Athena's Web Weekly Column

Week of Jun 17th - Jun 23rd, 2005

On Top of the World

Columns Archive

      I awake early from the excitement about where we are and lie quietly for a time in my sleeping bag, listening to the silence. Raising my head, I can see a faint light just beginning to emerge in the east through the windshield, and know that morning cannot be far behind. Working my way out of the weave of my nocturnal nest, I eventually emerge outside the van to heed nature's call. Low in the west, I can see Sagittarius getting ready to set, with the Milky Way running through this constellation, arcing high overhead through Cygnus the Swan, and then disappearing in the east in the growing light on the horizon. The dark skies of northern Wyoming provide an incredible vista to view stars not normally seen due to urban populations and light pollution.

      It's not yet 4 AM, but I ask Andy if he wants to go for an early morning hike, and without hesitation he says yes. After preparing hot oatmeal and tea, we set out just before 5, wrapped in layers of clothing. Even though it's eleven days before the Summer Solstice, there is snow everywhere. We are parked on a side road in a field at over 9,000 feet. By the time we reach our destination, we will have hiked in three miles to over 10,000 feet of altitude. Andy waking up in the van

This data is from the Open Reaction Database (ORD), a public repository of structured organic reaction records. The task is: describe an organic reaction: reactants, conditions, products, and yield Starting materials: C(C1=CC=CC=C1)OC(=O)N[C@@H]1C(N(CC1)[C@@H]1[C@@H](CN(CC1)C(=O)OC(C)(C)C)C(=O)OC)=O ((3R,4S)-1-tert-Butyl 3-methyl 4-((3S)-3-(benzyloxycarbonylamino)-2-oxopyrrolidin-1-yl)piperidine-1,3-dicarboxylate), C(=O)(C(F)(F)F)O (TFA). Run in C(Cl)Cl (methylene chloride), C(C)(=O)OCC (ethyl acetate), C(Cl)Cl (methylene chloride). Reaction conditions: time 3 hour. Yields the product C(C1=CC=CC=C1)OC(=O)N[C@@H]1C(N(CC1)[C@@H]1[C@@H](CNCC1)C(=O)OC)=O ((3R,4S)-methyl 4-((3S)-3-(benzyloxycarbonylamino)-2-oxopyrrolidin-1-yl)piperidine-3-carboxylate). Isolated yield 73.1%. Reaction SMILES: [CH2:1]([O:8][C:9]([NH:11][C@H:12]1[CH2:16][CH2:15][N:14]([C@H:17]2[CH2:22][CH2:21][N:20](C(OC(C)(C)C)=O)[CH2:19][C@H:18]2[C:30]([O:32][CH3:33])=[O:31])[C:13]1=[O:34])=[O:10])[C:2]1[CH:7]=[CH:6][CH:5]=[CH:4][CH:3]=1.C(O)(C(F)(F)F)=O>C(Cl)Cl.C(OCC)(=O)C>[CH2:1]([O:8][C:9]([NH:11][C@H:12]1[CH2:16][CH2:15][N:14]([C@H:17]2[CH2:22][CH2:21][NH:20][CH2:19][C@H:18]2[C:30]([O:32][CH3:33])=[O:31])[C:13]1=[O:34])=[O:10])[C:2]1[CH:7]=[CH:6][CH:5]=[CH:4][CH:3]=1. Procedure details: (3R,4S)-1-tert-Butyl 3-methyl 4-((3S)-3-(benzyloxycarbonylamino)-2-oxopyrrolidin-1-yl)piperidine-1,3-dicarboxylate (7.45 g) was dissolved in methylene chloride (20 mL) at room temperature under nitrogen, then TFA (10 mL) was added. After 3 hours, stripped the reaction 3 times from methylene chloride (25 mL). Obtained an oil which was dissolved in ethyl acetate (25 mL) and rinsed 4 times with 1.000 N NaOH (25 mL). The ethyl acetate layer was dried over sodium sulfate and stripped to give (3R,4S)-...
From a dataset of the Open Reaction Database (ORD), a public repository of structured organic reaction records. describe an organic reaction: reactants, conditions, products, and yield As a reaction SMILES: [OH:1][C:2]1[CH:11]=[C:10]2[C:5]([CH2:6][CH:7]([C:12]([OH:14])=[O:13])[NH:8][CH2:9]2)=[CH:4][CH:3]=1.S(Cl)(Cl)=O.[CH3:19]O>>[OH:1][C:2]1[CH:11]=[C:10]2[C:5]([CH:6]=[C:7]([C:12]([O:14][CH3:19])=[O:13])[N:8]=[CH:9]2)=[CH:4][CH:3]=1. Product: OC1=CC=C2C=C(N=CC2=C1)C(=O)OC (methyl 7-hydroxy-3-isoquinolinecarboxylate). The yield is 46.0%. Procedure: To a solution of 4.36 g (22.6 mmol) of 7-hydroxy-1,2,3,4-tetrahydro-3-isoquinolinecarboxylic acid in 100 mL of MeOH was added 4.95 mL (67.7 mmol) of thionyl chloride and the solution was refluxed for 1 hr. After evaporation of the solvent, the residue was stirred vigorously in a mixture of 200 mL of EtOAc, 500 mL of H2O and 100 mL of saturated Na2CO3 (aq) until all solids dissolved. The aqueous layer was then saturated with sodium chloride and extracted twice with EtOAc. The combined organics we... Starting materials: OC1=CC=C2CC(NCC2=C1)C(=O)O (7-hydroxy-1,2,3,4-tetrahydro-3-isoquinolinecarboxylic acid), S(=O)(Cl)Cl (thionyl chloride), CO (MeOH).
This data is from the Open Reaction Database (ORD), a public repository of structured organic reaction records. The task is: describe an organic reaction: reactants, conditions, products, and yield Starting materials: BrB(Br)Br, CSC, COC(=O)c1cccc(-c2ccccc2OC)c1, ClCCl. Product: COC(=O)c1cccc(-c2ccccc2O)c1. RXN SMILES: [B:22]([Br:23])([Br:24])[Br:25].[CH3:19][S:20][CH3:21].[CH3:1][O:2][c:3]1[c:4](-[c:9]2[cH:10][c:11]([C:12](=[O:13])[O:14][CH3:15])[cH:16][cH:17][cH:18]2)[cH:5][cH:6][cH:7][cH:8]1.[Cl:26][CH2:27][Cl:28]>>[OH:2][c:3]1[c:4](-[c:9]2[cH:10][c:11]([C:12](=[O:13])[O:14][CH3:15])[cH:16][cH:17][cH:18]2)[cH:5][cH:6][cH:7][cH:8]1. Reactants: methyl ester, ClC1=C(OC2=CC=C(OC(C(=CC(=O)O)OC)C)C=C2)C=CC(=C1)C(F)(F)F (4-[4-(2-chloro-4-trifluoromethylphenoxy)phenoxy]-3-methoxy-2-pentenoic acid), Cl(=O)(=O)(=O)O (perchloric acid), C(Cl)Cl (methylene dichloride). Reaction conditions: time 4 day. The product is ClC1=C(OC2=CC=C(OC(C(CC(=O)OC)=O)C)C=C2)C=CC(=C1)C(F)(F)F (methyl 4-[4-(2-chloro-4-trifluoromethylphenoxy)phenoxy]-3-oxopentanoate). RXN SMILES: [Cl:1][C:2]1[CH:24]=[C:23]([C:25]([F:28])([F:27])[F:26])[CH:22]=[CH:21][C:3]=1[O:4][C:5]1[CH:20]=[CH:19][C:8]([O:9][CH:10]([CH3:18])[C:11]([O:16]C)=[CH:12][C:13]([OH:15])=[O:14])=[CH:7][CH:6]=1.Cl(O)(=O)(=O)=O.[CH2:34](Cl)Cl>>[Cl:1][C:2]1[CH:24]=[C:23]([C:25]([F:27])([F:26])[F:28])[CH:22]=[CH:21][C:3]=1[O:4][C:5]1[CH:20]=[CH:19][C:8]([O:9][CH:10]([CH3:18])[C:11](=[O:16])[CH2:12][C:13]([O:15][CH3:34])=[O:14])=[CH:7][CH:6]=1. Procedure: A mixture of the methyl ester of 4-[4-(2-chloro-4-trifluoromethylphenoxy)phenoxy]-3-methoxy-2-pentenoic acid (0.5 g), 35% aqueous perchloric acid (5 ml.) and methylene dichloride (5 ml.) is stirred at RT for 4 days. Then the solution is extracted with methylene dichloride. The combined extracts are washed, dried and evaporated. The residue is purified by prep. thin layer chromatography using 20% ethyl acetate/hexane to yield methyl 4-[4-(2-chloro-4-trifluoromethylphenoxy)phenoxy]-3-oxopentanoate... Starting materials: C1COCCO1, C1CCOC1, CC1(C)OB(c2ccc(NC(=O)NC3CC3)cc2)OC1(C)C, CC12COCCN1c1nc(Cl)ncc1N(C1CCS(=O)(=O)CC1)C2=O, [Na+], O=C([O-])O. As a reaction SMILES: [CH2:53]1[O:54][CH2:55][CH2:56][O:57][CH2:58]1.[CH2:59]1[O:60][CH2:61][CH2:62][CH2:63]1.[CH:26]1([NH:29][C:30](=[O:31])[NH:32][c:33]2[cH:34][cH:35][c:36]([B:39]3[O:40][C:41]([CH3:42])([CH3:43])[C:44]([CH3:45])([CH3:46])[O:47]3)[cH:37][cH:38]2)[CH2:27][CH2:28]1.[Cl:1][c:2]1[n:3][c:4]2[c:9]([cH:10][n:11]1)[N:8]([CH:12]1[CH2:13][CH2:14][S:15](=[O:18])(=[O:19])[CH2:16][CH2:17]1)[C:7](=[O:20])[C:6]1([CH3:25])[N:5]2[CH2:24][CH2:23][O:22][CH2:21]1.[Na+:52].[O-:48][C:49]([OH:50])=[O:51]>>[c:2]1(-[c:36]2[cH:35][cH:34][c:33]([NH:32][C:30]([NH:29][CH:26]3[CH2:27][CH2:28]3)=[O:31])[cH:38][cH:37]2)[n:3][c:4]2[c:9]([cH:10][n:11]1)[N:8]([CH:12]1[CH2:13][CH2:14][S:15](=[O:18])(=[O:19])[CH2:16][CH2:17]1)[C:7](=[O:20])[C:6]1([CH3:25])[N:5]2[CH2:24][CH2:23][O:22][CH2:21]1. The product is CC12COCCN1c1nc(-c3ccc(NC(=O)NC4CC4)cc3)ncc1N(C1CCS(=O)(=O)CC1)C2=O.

At 5:15, as my son and I trudge up the snow and ice covered road which has been closed to traffic, the Sun begins to make its appearance over the mountain behind us, and the temperature change is immediately evident. When we arrive at the closed off parking lot, it is not apparent which way we should go, as everything is buried under a blanket of snow, with the wind biting our faces. Picking the most likely path, we follow what seems to be the way, still another mile and a half distant.

Big Horn Medicine Wheel       As we journey, it becomes increasingly apparent that this is the correct path leading out to a flattened plateau on top of a mountain in front of us. The only evidence of

life are the tracks of wildlife which crisscross our path here and there. But before we get there our way is blocked by a huge wind swept wall of snow, one which rises high over our heads. Plunging ahead with our legs disappearing totally below the white surface, we are able to climb up and over the white barrier and keep going.

      Nothing I had read about the Big Horn Medicine Wheel had prepared us for this sight. Behind us, the Sun was now higher, framed by a bright blue sky surmounting the white snow and green conifers surrounding us. But as we looked to the west, the medicine wheel commanded a location which dropped 7,000 feet to the valley below, leaving a feeling of standing on top of the world.


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